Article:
onefinemess said...

The sacrifice was ... I dunno it just seem unnecessary at minimum, cruel at worst. It's like they are taking a page from DCs "kill young girls to elicit emotional response" book, except they picked someone even more random and made it even less emotional. Which I didn't think was possible.

The writing was there, but the sacrifice seemed horribly unnecessary. Especially in the sense that it brought nothing to Spider-Man as a character... it's just some shit that happened in the background to someone who had the bad luck to be tangentially related to him. A "named" character death should be meaningful to the lead, I think. If anything, Spider-Man should have failed to save her or something. Eh, I dunno. Not worth my $$ that's for sure.

The bit with Ezekiel does have me at least moderately interested though. I'm one of those random people who liked JMS's run. That was the closest I've ever came to forking down money for a Spiderbook.

Wez said...

Chris Bachalo can do no wrong in my eyes.

Everytime I see a comic with his name on it I have to buy it.

Ivan said...

Is this Alyosha the same son of Kraven who was portraied as a carefree douchebag every other time before, including the Spider-Man/Jay Leno crossover? What, is he eeeeeeeeeeeeeevil now?

Kirk Warren said...

@MC Nedelsky - I dont really see a need for spoiler warnings. If you are reading a review, you want to know what the book is about, if it is good and why you (or why the reviewer) liked/hated the issue. Telling you in broadstroke generalizations that 'this fight happened and someone dies, but you'll never guess who, but i hated it!' is not a review in my eyes. I want to be able to discuss Mattie, how she died and the impact, or lack thereof, of it.

Another reason is that I don't think spoilers spoil anything. Perfect example is Sixth Sense. That movie isn't ruined by knowing the twist ending - it's just bad. IN comparison, the same director did Unbreakable and the twist ending on the badguy doesn't spoil the movie at all and you can rewatch it over and over and it's just as good.

Finally, people don't actively seek out information on a new book or television show or movie without expecting spoilers. I also keep spoilers contained to each topic at hand - you won't find spoilers for a current Amazing Spider-Man in a Batman review or post or vice versa.

@Ivan - I dont think thats teh same one, but I could be mistaken. This is the Kraven that was introduced post-Clone Saga by JM DeMatteis. Could have been used in those Get Kraven and other titles though.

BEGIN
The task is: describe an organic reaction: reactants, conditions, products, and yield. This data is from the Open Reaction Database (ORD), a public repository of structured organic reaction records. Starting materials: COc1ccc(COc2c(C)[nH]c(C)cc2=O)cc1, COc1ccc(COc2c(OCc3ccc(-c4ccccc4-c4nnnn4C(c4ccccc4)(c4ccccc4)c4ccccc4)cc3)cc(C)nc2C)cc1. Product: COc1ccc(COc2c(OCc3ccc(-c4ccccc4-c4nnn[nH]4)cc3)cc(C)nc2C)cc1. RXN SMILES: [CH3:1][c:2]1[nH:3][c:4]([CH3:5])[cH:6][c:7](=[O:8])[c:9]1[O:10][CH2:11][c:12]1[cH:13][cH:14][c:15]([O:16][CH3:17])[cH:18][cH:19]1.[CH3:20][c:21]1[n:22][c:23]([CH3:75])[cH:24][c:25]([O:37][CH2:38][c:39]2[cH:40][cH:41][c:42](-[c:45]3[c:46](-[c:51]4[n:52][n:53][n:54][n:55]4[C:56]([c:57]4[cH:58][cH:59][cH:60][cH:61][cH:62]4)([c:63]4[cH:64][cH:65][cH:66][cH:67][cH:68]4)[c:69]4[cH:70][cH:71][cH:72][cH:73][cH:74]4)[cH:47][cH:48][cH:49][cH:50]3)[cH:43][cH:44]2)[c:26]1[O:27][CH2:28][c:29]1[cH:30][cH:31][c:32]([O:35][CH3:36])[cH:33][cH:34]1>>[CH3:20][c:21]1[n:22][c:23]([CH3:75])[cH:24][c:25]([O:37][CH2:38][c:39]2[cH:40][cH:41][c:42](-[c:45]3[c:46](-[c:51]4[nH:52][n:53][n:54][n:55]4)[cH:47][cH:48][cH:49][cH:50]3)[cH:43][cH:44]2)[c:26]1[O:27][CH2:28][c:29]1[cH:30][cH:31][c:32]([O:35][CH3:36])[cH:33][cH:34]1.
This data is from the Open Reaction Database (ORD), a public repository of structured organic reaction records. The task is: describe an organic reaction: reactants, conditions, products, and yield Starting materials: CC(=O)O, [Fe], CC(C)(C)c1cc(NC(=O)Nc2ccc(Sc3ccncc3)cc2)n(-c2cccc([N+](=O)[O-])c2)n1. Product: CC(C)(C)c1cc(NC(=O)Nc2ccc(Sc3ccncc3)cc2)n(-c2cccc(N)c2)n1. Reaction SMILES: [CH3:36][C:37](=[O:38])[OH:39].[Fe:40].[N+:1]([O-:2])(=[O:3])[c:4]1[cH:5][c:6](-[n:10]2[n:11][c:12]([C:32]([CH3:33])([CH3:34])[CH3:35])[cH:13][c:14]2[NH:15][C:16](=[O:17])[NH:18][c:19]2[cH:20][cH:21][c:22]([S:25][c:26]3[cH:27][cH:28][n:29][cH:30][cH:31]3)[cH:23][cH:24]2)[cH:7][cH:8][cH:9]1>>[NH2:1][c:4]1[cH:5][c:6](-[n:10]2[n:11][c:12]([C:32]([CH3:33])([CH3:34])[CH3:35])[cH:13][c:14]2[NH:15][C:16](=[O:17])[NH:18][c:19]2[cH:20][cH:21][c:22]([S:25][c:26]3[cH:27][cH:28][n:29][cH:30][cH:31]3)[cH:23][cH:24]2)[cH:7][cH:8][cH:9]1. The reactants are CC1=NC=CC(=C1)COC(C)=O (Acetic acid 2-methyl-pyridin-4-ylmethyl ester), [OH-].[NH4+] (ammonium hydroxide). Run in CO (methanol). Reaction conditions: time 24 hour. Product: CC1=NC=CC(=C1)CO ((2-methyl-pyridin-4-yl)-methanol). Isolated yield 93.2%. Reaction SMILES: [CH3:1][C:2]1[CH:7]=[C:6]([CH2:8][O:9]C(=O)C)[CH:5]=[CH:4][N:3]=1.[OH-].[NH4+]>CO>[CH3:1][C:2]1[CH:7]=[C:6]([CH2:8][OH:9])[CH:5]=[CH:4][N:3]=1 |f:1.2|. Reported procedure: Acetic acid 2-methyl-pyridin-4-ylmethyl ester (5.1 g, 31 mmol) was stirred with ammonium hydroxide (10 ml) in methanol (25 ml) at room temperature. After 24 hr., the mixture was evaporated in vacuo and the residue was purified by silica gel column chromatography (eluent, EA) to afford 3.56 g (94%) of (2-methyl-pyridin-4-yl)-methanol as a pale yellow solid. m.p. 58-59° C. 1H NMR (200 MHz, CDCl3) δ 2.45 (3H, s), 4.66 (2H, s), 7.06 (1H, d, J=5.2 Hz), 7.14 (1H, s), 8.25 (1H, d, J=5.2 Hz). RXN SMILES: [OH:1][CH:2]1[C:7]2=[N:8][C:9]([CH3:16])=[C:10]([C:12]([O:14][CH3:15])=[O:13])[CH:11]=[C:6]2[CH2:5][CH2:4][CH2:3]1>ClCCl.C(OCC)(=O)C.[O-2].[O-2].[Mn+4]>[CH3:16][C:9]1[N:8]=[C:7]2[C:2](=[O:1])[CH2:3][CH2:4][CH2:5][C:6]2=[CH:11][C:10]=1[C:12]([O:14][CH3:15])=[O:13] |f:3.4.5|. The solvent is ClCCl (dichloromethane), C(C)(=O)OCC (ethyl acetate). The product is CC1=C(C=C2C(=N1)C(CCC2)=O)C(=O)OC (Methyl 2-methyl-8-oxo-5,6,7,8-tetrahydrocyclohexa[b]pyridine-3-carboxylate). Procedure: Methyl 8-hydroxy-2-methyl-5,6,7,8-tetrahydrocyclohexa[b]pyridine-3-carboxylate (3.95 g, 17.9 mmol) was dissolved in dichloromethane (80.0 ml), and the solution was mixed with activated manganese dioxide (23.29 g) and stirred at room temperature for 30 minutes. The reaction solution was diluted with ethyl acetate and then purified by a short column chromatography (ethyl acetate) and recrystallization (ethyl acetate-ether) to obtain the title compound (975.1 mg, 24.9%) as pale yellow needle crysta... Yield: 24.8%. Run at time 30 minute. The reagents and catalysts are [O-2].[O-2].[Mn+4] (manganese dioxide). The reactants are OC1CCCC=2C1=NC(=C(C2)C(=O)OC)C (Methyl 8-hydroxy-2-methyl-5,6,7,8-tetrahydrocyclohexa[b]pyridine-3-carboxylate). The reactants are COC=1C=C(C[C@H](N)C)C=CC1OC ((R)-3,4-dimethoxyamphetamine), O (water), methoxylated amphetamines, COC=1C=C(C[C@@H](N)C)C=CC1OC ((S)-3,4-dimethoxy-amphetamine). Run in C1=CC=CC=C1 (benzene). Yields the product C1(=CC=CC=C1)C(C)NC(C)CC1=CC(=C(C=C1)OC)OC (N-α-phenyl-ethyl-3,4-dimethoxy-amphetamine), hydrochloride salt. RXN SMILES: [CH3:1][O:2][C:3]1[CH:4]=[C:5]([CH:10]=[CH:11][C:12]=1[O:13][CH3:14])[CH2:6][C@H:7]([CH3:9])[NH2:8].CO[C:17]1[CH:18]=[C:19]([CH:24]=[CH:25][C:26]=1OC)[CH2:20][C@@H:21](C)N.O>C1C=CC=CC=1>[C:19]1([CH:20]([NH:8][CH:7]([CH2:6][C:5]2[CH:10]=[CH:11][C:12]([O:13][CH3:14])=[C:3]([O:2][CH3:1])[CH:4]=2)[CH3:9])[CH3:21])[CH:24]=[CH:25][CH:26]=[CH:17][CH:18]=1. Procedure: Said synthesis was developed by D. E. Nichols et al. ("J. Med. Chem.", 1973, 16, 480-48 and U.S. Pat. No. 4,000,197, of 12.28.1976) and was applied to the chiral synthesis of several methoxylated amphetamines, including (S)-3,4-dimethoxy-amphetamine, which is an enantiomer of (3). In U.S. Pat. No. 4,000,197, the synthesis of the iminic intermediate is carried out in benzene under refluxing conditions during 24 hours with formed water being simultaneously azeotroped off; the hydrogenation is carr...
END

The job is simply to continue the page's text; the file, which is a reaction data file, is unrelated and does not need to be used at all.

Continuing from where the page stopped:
Philipe said...

I really enjoyed the Shed storyline, especially because it featured the pencils of Mr. Bachalo. He's was just perfect for this story.

As for #634...I don't know. I absolutely hate that type of character that just seems pure evil. I prefer a villain who's more conflicted. The Kravinoff girls are just ruthless and evil for the sake of it. Even Dr.Doom is more human than this...I didn't mind the ritual, I actually like that there was a purpose for Mattie's kidnapping other than just torture her for pleasure.

I absolutely hated Michael Lark's pencils. This is NOT a Daredevil comic, there's no need to get all Alex Maleev on it. It looked ugly.

Steven said...

Well, we know they are very quickly going to bring the rest of the Spider based characters into play. But will Spidey ever think to call either of the Avengers teams that he is currently on for help?

Great more juvenile killings in comics. Mattie was JJJ's niece, do you think they will even bother to remember that?

MC Nedelsky said...

Agree to disagree on this point then. Having given a detailed explanation of exactly what happens and why you think its good, all that seems left for a new reader to do is admire the art, and perhaps appreciate the comic on the level of craft. Little seems left to appreciate the story as a story. Personally, I sacrifice some surprise so I know what not to waste money on, but I want to actually read it myself anyways.

Chris said...

The backup story by DeMatties and Fiumara is about Kraven, not Alyosha and since it starts off with "Many Years Ago" I do not think it will tie in to Kaine showing up at Peter's door, that was pretty much covered in the main story.

I'm with you on both reviews, these were two really good issues of ASM. I didn't mind the sacrafice part at all, as it got rid of a character I never much cared for, it wasn't overly graphic, and does show what the Kravens have planned for Spider-man. I'm interested to see how Ezikiel is back from the dead though....not sure how I feel about him being back and as mentioned how it ties into the BND continuity.

Kirk Warren said...

@Chris - wow, I dont know how I missed that. He even said Sergei. I just assumed it was tying into Alyosha. I'll fix that.

Russ said...
This comment has been removed by the author.